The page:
From the Government side, there is the necessity for repurposing the budgetary expenditure diverting its scanty resources from unrelated consumption expenditure to productive investments such as running a high R & D portfolio. However, what is being invented by universities and research institutions should be connected to the corporate private sector to enable it to commercially produce them, a process known as innovation. At present, in terms of the financial regulations, universities and research institutions should credit the financial gains out of their inventions to the Treasury and seek reallocation of same through the Budget. This prohibitive financial regulation, first introduced during the colonial times, should be amended permitting the researchers to enjoy the fruits of their labour.
The Government should also stop the funding of the losses of the State-owned enterprises to plug the leakage of scanty resources for unproductive expenditure programs. These enterprises make losses in Sri Lanka because they are directed by politicians whose business acumen is much to be desired and run by managers who are appointed by such politicians. The main transformation that should be brought in by the government forthwith is to bring a halt to this unsavoury practice. So long as these politicians have a say in the running of these businesses, they cannot bring in results even when they have been divested to the private sector.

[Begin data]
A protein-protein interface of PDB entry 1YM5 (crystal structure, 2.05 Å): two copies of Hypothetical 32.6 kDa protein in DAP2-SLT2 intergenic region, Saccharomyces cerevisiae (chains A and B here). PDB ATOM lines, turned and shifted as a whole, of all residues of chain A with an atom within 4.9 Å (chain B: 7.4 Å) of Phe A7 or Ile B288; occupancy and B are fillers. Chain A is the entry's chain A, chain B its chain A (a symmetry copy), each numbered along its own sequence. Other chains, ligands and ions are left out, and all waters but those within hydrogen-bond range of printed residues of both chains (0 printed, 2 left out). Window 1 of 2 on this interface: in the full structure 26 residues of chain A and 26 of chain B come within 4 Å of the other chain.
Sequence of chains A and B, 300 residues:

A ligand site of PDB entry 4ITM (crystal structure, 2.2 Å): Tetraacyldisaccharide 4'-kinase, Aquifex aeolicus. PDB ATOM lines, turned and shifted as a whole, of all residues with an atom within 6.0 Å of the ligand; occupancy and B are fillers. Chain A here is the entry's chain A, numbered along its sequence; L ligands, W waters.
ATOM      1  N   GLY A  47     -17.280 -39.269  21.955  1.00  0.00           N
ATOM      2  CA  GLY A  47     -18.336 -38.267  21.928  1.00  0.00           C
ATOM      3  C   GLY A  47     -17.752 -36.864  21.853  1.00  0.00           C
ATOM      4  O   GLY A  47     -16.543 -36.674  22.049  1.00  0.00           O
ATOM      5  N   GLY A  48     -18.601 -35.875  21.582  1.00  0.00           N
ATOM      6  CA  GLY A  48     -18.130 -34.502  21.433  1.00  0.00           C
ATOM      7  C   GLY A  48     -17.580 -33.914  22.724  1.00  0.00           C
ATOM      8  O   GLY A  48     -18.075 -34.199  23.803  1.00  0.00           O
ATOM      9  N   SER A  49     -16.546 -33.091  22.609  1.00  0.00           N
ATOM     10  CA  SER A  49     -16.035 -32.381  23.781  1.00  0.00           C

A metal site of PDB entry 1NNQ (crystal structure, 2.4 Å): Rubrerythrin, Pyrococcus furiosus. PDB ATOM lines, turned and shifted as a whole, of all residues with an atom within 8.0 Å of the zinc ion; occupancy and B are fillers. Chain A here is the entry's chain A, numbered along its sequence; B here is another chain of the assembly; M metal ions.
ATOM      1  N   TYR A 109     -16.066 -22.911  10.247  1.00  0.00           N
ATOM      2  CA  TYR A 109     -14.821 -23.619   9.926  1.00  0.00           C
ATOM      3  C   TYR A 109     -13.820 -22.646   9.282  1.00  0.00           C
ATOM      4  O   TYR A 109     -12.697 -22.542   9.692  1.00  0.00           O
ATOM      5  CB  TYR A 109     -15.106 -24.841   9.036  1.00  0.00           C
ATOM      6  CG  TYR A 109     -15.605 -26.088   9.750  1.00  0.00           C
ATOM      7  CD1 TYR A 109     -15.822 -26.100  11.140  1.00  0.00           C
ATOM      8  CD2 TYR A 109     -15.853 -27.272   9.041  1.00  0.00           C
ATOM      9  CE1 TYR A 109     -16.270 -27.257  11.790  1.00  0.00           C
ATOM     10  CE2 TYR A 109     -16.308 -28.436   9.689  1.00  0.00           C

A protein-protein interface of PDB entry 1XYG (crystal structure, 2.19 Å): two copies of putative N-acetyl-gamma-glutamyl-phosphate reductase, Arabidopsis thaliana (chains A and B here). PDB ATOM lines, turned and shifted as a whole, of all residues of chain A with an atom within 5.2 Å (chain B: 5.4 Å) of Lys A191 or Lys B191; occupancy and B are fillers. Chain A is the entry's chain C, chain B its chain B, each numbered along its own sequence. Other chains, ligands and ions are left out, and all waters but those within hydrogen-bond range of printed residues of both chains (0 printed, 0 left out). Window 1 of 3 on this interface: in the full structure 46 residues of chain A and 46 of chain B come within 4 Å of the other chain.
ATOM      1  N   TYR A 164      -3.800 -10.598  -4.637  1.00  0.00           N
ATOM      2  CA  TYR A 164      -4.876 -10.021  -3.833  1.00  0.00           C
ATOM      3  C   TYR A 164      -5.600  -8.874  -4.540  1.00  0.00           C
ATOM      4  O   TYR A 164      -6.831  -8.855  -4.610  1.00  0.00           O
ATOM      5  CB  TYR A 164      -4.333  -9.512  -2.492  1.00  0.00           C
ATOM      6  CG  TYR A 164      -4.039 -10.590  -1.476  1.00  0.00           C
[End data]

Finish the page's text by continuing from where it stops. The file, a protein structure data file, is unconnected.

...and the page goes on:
An example is provided by the Sri Lankan Airlines which managed to make a quick comeback under the Emirates management after it was almost wholly devasted by the LTTE attack on the Colombo airport in 2001. It is reported that in 2009 when the Emirates management refused to yield to a top politician, ownership of the airline was revested with State institutions in a bid to punish its independent managers. Since then, its governance system had totally been paralysed causing it to make losses year after year.
With respect to entrepreneurship, Sri Lanka has failed to develop an entrepreneurial class with its anti-private sector and anti-entrepreneur policies in the past. Traditionally, it has inculcated in the people a value system which is anti-private sector and anti-profit making. Even in schools, when students celebrate their annual commerce day, short dramas are staged by them depicting the middleman as an exploiter ignoring his service as an agent to reduce the transaction costs to be incurred by both the consumer and the producer. Such themes played in dramas by students demonstrate that, contrary to the objective of commerce, they are harbouring in them a value system that downgrades their own future career as practitioners of commerce.
Killing of entrepreneurship in the private sector by the Government
The Government policy too has been anti-private sector and anti-businessmen. Whenever a local entrepreneur of worth emerged from the dusts at the ground level, Sri Lanka had killed him either by expropriating his business under the pretext of serving the common man or bringing him within a strict governmental regulatory regime to prevent him from, as the country’s leaders had argued, harming the people. Hence, in the whole of the post-independence period, leading industries were started and managed by the Government by employing bureaucrats who had no knowledge of running businesses in a competitive environment or handing such industries to political supporters whose only interest in the industry was to serve their political masters.